Without the usual fanfare of an IPO, Dell Technologies is a public company once again.

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As reported by Reuters:

"Dell Technologies Inc shares opened at $46 on Friday, giving the computer maker a valuation of $16 billion in its return to public market, after it bought back shares tied to its interest in software maker VMware.

Its Class C shares were last trading at $46.25, while VMware’s shares rose nearly 2 percent to $157.2. The tracking stock was tied to an 81 percent economic stake in VMware and buying it back allowed Dell to bypass the traditional IPO process..."

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Current Dell stock price at time of writing

This move comes nearly six years after founder Micheal Dell took the company private in a $24 billion USD buyout with funding from Silver Lake and Microsoft, and also at a time when Dell's consumer PC division is on the rise:

"The company reported a 15 percent rise in revenue in its latest quarter, with revenue from products such as desktop PCs, notebooks and tablets, and branded peripherals, rising 11 percent."

Source: Reuters

Is Topre Realforce the Realthing?

Subject: General Tech | December 26, 2018 - 10:42 PM |
Tagged: input, topre, REALFORCE, realforce r2, TKL

Fans of rare imported mechanical keyboards crafted by Topre have a friend in Fujitsu whom now import them to North America.  The secret sauce which attracts people to these keyboards are the electrostatic key switches Topre uses which are very different from Cherry style mechanical switches or the discount dome rubber style.  That does mean that you won't be able to swap keycaps without ordering them directly from Topre.  Drop by The Tech Report to see if Topre deserves the glamour which surrounds their name.

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"Topre's Realforce keyboards are legendary for their quality and durability, and now Fujitsu Computer Products of America is officially distributing these boards on American shores. We got a tenkeyless Realforce R2 board under our fingers to see whether it lives up to the Topre mythos."

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Merry Christmas and Happy Holidays everyone .. need something to distract you?

Subject: General Tech | December 25, 2018 - 03:26 PM |
Tagged: gaming

There are many positive reasons to game on Christmas, perhaps killing time before the next time you baste the turkey and yourself, to show off the newly unwrapped hardware you got or perhaps a family deathmatch tourney to determine who gets stuck washing the dishes.  Steam have fired up their Winter Sale, with their own special advent calendar you can check out even if you don't pick anything up.

Over at Humble Bundle, the annual Yogscast Jingle Jam is offering a long list of games, covering a wide variety of styles.  If you are looking for a classic, GoG's sale is worth a moment of your time.

If you are more the bah humbug type, you should hang out with EA.  There have been rumours stemming from a since deleted post which suggests they were only kidding about learning their lessons from Star Wars Battlefront II as microtransactions may be about to arrive in Battlefield V.  After all, who doesn't want to pay $50 of real money for 6000 BCoins?  On the other hand they may be worth more than the other B type Coins in the near future.

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Logitech's intelligent solution to their smart home restores Harmony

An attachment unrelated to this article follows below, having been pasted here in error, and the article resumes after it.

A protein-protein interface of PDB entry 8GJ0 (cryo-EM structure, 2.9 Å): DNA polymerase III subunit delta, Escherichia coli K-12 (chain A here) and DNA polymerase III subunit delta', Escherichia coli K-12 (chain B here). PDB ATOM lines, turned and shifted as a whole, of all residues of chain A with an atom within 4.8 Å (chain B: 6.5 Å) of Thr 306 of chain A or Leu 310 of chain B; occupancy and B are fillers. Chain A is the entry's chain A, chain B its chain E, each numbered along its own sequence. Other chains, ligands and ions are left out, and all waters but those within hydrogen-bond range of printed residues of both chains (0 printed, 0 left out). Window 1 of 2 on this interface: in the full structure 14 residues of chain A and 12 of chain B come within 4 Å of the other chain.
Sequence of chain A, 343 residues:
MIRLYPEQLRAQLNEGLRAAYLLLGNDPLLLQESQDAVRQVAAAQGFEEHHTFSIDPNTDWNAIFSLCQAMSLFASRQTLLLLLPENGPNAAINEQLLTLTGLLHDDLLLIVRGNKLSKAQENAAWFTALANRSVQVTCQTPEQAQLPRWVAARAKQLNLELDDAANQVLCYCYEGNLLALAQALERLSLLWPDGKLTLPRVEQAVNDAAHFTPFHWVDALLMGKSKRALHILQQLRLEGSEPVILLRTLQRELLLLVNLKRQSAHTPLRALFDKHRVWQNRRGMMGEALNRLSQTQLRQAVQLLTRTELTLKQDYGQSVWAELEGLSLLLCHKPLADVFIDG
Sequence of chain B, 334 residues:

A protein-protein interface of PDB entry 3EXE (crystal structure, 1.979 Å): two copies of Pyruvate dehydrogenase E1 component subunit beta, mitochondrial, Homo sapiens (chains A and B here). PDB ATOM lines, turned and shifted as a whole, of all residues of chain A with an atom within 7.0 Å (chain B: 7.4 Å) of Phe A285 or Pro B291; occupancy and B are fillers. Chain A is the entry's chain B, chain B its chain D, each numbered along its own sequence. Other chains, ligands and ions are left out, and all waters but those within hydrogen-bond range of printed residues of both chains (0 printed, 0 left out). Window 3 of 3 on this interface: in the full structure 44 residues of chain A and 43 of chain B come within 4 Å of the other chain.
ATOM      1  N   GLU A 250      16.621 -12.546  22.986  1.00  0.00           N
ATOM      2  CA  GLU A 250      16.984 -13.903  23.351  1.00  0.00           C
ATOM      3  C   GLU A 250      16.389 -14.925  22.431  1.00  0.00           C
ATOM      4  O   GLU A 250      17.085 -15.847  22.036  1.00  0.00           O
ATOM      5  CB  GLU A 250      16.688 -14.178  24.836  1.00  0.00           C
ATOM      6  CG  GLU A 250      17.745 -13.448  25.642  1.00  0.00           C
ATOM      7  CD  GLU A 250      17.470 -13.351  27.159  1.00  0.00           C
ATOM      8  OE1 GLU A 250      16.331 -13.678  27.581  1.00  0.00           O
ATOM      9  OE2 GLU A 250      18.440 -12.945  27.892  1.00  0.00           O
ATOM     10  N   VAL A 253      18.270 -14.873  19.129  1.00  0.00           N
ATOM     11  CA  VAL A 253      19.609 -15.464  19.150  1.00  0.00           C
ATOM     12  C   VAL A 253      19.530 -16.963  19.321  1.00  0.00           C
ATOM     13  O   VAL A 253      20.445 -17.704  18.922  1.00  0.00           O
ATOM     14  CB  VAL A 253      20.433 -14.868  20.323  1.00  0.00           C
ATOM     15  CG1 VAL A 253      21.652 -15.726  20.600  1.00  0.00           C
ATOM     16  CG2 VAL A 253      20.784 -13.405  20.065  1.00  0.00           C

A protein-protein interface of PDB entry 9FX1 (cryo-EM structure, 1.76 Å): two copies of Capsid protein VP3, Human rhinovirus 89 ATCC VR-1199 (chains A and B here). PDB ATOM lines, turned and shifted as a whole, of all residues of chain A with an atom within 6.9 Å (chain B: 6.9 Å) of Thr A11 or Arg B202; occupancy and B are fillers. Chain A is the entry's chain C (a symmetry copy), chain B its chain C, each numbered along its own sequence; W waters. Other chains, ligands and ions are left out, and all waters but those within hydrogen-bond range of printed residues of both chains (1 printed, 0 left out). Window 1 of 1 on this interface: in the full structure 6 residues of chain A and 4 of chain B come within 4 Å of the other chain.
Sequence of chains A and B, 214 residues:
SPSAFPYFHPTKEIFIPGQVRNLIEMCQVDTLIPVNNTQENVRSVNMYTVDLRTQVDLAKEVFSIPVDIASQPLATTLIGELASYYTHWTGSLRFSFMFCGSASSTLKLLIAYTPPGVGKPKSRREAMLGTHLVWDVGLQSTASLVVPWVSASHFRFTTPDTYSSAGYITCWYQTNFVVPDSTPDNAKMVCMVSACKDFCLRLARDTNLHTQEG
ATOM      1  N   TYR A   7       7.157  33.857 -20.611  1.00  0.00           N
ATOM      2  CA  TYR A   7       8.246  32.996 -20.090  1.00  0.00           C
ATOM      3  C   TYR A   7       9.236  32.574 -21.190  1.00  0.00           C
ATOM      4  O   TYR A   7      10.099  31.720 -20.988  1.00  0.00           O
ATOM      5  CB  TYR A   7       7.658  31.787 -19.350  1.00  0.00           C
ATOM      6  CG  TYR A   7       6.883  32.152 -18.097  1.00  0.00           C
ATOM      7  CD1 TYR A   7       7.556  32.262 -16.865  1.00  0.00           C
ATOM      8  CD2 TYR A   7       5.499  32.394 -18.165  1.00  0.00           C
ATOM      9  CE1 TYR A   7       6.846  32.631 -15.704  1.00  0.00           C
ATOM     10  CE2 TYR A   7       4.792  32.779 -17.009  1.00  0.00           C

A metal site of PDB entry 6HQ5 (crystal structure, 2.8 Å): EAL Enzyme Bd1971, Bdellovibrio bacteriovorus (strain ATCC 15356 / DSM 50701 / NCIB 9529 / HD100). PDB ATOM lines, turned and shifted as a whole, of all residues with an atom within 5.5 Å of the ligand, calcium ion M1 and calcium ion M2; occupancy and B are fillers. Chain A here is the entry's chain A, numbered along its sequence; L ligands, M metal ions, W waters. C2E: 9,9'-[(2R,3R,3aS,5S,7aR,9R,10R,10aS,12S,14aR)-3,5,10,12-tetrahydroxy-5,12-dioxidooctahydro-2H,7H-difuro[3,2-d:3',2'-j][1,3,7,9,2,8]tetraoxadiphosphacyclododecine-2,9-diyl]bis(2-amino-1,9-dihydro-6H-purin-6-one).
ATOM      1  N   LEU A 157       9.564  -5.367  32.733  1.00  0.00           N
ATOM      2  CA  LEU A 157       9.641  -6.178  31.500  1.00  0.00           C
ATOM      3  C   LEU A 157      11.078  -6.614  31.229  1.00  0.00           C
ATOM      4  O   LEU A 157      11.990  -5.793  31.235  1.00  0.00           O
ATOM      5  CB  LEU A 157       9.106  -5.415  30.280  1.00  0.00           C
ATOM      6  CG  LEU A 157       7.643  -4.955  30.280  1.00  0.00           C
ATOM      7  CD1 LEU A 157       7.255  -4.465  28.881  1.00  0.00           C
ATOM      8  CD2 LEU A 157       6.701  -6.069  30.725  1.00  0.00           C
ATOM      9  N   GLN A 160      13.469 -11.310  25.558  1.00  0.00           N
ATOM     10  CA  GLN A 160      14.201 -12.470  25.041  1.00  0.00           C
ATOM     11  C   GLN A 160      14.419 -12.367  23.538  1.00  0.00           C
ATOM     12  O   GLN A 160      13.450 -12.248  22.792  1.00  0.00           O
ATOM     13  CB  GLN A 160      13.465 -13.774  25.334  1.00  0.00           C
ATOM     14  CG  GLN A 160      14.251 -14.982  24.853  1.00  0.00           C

Subject: General Tech | December 24, 2018 - 12:35 PM |
Tagged: harmony link, logitech, harmony hub

Logitech have come up with a compromise for Tiny Tim again this year, rolling back their Scrooge like decision to drop all support for third party hardware on their Harmony Hub.  If you wish to continue to use XMPP APIs to link in additional hardware you can opt into a beta program which will enable support again, according to The Register.  This seems a wise way to increase the security of the Harmony Hub by requiring an extra step to allow you to add in extra devices; those who do not enable the beta can be sure that only vetted IoT devices can connect to their network while the technically inclined can continue to play with their smart home.

Let's hope next year we are not revisiting this once again.

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"That solution is "an XMPP beta program, which will allow access to local controls." In effect, the company has written in a hasty workaround that the tech-savvy can tap to get their systems working."

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Source: The Register

Logitech offers peace and love; hold the Harmony, though

Subject: General Tech | December 20, 2018 - 02:41 PM |
Tagged: harmony link, logitech, scrooge, harmony hub

It would seem it is time once again for Logitech's Christmas tradition of bricking users Harmony devices, or at least devices connected to it.  Last November they got into the spirit by announcing that they had no intention of renewing an SSL/TLS cert which was required for their Harmony Link device to connect to and control other smart home devices.   Instead they offered current users 35% off the purchase of the newly released Harmony Hub ... which did not go over well.  It quickly escalated to the point where Logitech was censoring the words "class action lawsuit" in its support forums; to prevent spam, of course.

Logitech seemed to have learned their lesson as a few short hours after the story broke, they offered a free Harmony Hub to anyone who owned a Link.  Those who took Logitech up on this offer have found themselves fooled once again.  A new firmware update has shut out any and all access to third party hardware, previously accessed by XMPP-based APIs, now no longer possible with the new update.  Anyone who incorporated devices into their Harmony Hub controlled system will now find those devices unable to connect; one hopes your Christmas displays did not depend on that.  The Register has a few choice comments to add here.

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"Logitech recently released a firmware update for Harmony hub-based remotes that addressed some security vulnerabilities brought to our attention by a third-party cyber security firm,"

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Source: The Register